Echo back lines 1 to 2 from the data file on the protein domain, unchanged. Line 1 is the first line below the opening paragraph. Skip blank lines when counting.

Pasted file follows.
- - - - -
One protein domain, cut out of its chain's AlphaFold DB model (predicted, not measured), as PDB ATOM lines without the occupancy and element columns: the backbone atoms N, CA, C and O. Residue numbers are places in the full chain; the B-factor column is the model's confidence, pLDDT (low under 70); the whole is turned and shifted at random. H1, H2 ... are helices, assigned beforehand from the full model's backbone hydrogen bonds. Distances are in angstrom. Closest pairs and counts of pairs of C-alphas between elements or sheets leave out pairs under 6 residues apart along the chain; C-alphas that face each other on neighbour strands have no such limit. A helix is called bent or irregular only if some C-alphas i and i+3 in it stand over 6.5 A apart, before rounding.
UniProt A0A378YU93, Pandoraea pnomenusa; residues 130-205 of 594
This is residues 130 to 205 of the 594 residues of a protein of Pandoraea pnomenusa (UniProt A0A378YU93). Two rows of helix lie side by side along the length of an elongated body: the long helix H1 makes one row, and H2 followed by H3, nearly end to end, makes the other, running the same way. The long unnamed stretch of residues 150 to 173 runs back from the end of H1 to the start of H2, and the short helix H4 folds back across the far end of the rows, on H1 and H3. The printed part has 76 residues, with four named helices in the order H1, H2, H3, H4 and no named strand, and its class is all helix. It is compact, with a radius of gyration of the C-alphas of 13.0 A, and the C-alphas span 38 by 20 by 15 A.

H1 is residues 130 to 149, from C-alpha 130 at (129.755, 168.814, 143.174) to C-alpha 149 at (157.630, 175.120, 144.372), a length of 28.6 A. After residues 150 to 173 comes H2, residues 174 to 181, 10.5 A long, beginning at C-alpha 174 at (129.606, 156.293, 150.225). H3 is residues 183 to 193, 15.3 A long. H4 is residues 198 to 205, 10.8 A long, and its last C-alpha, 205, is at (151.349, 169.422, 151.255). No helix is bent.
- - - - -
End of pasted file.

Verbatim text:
UniProt A0A378YU93, Pandoraea pnomenusa; residues 130-205 of 594
This is residues 130 to 205 of the 594 residues of a protein of Pandoraea pnomenusa (UniProt A0A378YU93). Two rows of helix lie side by side along the length of an elongated body: the long helix H1 makes one row, and H2 followed by H3, nearly end to end, makes the other, running the same way. The long unnamed stretch of residues 150 to 173 runs back from the end of H1 to the start of H2, and the short helix H4 folds back across the far end of the rows, on H1 and H3. The printed part has 76 residues, with four named helices in the order H1, H2, H3, H4 and no named strand, and its class is all helix. It is compact, with a radius of gyration of the C-alphas of 13.0 A, and the C-alphas span 38 by 20 by 15 A.